Gas Networks Ireland welcomes Ibec’s letter to the Government calling on measures to support energy security and affordability

In a letter to the Taoiseach, Danny McCoy CEO of Ibec has today called on the Government to introduce new measures to protect Irish business from high energy costs and to enhance Ireland’s energy security in the coming months and years.

Ibec’s letter comes two days after the European Commission’s new REPowerEU plan to reduce the European Union’s dependence on Russian fossil fuels by diversifying gas supplies and speeding up the roll-out of renewable gases.

Gas Networks Ireland’s Director of Customer and Business Development, David Kelly said:

“We strongly welcome Ibec’s ask of the Government to support the development of hydrogen and biomethane projects to both enhance the country’s energy security and provide opportunities to create a renewable gas industry in rural Ireland.

Gas Networks Ireland’s vision is to replace natural gas with renewable gases, such as biomethane and hydrogen on Ireland’s existing gas infrastructure, which will help to substantially reduce Ireland’s carbon emissions while ensuring a secure energy supply, in the least disruptive most cost-effective manner.”

Structurally identical to natural gas, biomethane is a carbon neutral renewable gas that can be made from farm and food waste through a process known as anaerobic digestion.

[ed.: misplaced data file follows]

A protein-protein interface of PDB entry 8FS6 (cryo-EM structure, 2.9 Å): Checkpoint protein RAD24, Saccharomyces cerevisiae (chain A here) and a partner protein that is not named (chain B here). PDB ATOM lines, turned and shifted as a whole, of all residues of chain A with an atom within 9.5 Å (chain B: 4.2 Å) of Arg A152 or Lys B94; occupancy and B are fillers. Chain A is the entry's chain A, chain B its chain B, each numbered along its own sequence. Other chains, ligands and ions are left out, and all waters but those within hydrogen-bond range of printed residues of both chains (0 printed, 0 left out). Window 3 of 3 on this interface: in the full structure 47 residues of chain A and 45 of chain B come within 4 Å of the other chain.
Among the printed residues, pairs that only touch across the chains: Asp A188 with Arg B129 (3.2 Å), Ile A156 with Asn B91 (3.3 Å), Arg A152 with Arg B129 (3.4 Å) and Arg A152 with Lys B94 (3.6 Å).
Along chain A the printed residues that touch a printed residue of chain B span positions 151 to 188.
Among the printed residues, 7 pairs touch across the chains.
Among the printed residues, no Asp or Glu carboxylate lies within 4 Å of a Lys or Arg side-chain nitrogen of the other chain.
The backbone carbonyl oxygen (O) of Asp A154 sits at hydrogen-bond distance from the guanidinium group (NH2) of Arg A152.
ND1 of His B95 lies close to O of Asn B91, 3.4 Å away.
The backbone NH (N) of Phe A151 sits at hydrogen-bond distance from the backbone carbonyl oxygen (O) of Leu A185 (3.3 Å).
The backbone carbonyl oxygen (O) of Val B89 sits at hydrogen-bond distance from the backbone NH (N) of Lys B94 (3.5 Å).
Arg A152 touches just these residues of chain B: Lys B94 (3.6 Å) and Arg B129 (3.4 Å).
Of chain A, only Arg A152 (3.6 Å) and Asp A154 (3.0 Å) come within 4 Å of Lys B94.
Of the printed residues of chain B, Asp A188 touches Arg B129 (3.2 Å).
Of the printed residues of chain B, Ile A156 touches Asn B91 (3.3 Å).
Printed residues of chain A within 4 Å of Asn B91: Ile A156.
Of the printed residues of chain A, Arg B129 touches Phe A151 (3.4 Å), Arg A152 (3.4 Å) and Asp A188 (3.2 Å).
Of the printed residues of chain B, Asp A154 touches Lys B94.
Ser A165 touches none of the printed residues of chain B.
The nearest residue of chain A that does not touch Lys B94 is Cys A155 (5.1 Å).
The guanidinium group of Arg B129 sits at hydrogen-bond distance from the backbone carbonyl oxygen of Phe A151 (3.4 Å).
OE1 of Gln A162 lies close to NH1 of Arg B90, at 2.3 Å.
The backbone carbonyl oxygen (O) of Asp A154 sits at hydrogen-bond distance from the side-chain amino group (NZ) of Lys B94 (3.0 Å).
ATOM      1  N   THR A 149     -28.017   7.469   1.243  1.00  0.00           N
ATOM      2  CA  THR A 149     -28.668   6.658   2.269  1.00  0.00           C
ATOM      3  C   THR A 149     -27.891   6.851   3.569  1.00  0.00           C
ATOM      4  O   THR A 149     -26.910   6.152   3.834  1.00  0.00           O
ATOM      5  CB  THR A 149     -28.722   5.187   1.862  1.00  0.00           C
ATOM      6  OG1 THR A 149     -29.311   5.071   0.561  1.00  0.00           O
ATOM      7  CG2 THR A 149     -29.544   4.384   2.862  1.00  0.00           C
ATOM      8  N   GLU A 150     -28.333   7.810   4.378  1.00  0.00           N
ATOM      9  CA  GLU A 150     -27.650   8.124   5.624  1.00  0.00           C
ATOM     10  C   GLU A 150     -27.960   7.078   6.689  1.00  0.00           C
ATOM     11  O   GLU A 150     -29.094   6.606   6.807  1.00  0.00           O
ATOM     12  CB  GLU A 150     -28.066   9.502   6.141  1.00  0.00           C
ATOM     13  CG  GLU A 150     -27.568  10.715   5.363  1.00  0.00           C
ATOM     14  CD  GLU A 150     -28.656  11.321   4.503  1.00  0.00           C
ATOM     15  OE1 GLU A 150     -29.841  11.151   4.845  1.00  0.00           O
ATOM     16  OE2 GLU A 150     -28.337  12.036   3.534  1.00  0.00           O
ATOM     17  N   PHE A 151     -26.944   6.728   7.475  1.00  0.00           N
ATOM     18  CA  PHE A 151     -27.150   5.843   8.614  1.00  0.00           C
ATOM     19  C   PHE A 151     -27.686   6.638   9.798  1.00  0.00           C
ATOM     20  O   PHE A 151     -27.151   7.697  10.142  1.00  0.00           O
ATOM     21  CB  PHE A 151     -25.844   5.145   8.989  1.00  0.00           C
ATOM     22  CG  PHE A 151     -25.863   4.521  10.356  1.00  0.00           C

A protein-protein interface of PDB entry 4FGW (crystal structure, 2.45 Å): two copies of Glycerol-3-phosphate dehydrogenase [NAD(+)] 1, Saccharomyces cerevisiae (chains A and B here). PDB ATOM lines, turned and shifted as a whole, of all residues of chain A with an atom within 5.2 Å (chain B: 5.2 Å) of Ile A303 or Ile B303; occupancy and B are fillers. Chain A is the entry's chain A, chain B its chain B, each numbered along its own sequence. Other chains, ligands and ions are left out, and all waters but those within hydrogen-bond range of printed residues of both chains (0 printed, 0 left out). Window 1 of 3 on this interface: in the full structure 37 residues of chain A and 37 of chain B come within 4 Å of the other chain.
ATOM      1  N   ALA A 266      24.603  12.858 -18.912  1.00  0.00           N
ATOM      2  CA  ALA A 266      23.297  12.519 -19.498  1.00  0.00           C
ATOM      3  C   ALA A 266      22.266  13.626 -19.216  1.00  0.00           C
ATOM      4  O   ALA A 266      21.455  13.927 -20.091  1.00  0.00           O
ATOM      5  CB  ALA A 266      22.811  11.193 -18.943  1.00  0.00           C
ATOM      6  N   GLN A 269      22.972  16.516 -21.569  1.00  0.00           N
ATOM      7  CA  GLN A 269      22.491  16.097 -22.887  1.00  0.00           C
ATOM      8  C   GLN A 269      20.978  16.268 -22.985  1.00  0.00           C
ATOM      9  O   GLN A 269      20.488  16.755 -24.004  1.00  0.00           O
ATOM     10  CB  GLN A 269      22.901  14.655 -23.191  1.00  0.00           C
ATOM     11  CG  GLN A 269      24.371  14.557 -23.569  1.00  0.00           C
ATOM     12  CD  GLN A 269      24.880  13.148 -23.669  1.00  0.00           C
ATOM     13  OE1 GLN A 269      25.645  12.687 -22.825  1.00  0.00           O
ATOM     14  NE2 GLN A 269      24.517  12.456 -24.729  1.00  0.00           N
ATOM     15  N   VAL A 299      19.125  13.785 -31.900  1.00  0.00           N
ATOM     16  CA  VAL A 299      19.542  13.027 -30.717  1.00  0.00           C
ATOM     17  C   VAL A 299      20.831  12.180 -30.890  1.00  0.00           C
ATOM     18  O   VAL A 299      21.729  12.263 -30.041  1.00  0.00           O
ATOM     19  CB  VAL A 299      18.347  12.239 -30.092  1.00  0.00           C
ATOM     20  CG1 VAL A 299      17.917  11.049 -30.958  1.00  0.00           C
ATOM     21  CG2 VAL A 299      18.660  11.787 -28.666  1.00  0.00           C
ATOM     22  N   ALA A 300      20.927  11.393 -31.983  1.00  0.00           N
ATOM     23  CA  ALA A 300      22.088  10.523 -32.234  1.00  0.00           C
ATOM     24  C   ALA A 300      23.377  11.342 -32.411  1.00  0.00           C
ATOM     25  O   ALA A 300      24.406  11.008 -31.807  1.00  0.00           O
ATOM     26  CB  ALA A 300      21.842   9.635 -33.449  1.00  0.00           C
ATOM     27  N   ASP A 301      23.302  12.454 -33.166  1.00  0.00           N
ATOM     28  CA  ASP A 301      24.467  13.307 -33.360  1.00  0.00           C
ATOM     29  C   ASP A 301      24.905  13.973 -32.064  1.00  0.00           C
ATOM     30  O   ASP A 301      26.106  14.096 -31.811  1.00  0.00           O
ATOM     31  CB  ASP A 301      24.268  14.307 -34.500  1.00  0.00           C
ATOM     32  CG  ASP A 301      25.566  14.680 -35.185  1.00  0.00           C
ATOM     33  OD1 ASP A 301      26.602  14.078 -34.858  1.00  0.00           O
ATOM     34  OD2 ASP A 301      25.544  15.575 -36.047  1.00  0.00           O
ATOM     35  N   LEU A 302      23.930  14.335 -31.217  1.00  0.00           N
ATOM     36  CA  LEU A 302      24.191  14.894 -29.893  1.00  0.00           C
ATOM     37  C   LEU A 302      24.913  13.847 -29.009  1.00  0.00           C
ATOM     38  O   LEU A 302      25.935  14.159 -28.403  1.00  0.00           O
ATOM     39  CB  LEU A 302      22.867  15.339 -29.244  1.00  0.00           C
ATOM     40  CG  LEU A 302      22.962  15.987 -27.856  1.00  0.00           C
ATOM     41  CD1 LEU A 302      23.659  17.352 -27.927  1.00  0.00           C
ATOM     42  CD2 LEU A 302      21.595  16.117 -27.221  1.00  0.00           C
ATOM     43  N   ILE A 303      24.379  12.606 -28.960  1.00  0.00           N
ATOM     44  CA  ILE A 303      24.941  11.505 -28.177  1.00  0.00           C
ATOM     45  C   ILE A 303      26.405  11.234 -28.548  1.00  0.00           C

“Along with playing a key role in meeting national and EU climate action targets and making us less reliant on fossil fuels; there is significant scope for biomethane production in Ireland,” according to Mr Kelly.

“A domestic biomethane industry would not only support the decarbonisation of the agricultural sector, but it would also provide significant opportunities for rural communities and facilitate sustainable circular economies, with businesses powering their operations via renewable gas made from their own waste.”

Gas Networks Ireland first introduced domestically produced biomethane onto Ireland’s gas network more than two years ago.

“Although the quantity is currently small, it is beginning to seamlessly replace natural gas and is fully compatible with existing appliances, technology and vehicles,” Mr Kelly said.

Hydrogen is a carbon free, flammable gas, that can be made from renewable electricity, such as wind, and stored until needed, making it an attractive option to decarbonise Ireland’s energy system and strong example of how greater integration between Ireland’s gas and electricity networks can support a low carbon economy.

While there is currently no hydrogen on Ireland’s gas network, it is believed blends of up to 20% could be transported on the existing infrastructure today.